From Southwold head for the River Deben past huge shingle banks and wildlife havens, past Napoleonic Martello Towers guarding the entrance and Bawdsey Manor, the WW2 radar station and at the end of its navigation Woodbridge. The entrance needs precise tide calculations, the entrance to the Deben is narrow and needs care, once in the sanctuary of the river things slow down and on summer evenings, as you head into the light, it’s a most beautiful and manageable cruise along a well marked
Tidemill Harbour is the destination, set in the ancient mill pond which fills
and empties on the tide so care is needed to clear the sill on entry, once tied up Woodbridge is a delightful town to enjoy with all the amenities, great pubs and the station just a few yards away for day trips further afield if needed.
Leaving the estuary and turning south of the Deben we have the River Orwell, its entrance dominated by the huge container port at Felixstowe. With the Harwich, its ferry terminal and the River Stour to the port head up the Orwell, a fine river that changes going upstream with stopping points at Levington, Woolverstone and finally once under the impressive Orwell Bridge and through the lock, Ipswich Marina. Revived in recent years the marina area of Ipswich now hosts a very pleasant place to stay. The town itself has all the facilities required within easy walking distance, the marina having restaurants, pubs chandlers etc are all to hand and as always once the Cruising Club is safely moored the socialising and story telling starts, often moving around the various boats and telling tales of sea going adventures.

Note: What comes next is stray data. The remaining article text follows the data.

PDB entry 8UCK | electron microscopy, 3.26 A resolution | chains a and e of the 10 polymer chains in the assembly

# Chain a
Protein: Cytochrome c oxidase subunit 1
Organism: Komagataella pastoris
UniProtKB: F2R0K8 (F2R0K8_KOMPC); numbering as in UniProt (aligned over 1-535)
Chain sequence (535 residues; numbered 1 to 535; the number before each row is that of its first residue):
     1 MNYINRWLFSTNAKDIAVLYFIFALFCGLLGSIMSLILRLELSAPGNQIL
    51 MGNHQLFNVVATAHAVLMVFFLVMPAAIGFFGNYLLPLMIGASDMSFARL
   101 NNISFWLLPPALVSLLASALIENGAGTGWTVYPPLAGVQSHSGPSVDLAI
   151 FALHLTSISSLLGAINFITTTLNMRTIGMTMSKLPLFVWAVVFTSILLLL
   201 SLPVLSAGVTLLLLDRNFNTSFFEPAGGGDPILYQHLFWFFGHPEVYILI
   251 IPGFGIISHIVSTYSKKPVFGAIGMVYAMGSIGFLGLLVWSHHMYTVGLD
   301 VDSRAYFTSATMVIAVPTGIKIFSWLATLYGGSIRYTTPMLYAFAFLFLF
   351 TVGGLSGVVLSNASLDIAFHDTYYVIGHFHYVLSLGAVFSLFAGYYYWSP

A short trip back down the Orwell and the club will often stop at Woolverstone marina for a change of view from the excellent floating pontoons that hug the riverside overlooking the wide river and allowing lovely walks along to Pinmill and the Butt and Oyster pub and
beyond towards the sea.
So now the one that really does make you appreciate the NYA Cruising Club,